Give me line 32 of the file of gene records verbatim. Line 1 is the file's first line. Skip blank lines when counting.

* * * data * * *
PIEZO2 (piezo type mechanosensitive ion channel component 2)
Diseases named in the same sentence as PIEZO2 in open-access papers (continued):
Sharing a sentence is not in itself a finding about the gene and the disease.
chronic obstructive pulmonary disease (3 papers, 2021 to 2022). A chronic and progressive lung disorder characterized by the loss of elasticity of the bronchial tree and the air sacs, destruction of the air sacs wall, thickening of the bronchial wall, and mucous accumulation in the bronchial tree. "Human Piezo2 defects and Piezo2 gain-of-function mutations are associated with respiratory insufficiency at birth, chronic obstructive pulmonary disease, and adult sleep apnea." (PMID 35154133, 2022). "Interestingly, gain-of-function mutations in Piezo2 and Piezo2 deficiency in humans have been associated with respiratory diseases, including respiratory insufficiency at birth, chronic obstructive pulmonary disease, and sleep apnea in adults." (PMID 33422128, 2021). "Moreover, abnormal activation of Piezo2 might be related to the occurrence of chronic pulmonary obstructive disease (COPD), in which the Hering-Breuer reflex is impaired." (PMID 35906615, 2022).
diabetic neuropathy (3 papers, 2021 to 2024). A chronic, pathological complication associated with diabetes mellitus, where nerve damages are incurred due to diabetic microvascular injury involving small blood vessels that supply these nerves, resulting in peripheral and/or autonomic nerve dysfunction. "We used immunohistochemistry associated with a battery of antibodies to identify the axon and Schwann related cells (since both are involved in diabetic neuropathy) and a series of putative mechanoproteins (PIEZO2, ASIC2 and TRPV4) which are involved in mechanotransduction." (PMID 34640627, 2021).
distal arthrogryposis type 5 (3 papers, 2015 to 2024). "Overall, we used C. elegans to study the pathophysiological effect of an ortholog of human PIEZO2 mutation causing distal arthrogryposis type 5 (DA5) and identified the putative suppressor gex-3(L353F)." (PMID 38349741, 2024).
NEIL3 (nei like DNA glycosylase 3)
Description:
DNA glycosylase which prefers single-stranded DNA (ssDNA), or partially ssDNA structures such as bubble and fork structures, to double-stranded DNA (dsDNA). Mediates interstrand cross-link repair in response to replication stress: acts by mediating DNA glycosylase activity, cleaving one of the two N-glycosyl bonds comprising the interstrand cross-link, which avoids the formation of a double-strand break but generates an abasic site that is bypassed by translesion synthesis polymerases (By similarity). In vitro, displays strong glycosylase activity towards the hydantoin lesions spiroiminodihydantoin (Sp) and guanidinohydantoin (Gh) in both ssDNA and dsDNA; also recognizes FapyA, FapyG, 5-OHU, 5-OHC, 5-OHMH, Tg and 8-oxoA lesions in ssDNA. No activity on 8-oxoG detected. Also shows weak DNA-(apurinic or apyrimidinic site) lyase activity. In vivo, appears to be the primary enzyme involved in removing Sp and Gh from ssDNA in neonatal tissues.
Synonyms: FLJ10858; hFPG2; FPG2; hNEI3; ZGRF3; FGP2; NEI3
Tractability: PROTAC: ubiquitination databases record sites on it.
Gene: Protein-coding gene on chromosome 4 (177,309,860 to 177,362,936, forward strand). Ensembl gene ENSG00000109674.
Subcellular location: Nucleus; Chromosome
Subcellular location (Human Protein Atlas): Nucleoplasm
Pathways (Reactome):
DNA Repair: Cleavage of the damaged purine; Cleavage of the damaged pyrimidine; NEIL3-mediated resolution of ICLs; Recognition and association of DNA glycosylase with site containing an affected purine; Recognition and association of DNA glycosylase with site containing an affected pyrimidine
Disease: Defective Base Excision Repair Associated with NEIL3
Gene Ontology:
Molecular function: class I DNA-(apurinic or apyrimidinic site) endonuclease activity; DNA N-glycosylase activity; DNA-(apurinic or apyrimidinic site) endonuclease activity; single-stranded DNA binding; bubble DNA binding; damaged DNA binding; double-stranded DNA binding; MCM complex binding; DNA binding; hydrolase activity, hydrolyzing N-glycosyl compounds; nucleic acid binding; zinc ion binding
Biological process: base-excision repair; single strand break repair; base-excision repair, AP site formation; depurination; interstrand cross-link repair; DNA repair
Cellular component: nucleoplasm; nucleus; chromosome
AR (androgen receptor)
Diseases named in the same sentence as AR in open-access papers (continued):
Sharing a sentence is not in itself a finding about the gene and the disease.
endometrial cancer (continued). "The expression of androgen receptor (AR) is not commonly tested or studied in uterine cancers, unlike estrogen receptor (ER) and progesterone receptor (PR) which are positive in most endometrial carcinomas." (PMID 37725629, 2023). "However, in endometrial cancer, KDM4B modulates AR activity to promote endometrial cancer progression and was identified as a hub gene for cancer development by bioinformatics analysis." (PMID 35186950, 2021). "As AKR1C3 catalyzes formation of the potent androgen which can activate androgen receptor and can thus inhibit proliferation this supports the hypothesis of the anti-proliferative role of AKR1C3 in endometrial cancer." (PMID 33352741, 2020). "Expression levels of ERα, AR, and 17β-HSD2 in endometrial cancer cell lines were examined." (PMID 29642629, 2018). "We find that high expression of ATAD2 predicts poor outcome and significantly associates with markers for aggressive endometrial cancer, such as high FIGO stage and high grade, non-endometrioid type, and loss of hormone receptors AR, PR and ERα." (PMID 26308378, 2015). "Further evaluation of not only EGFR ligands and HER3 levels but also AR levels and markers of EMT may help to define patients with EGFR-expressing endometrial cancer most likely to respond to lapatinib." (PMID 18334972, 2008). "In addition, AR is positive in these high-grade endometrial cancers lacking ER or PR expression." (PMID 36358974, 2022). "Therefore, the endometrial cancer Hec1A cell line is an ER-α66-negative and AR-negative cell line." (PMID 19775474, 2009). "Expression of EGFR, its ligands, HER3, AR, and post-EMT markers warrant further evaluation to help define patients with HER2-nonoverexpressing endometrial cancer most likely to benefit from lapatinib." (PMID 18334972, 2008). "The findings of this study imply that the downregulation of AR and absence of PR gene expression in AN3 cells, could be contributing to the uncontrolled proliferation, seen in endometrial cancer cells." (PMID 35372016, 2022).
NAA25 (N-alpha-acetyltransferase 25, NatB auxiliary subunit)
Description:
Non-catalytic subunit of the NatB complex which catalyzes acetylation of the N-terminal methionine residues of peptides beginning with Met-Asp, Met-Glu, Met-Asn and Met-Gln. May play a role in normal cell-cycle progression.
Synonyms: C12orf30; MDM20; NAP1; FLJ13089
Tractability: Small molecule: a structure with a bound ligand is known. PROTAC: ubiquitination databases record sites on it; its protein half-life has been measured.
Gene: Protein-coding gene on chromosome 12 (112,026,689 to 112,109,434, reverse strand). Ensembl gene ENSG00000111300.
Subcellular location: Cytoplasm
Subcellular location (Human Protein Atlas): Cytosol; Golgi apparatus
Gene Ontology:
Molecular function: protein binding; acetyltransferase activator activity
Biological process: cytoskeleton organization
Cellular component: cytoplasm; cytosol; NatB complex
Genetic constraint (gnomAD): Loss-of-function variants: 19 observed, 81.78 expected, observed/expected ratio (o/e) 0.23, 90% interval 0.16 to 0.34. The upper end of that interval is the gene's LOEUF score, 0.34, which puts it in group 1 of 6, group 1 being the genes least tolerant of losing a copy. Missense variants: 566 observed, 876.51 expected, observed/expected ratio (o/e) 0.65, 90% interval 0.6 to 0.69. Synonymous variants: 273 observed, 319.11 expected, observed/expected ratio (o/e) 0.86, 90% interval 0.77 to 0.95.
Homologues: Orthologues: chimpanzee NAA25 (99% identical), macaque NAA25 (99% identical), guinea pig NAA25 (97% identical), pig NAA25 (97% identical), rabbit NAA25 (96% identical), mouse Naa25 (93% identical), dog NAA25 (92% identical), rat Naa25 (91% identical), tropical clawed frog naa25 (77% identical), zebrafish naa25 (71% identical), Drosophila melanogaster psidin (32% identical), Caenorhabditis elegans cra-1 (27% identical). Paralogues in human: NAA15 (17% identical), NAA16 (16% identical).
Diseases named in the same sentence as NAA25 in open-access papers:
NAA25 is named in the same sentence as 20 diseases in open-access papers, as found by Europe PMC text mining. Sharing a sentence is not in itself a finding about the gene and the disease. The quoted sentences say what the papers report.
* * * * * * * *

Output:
Subcellular location: Cytoplasm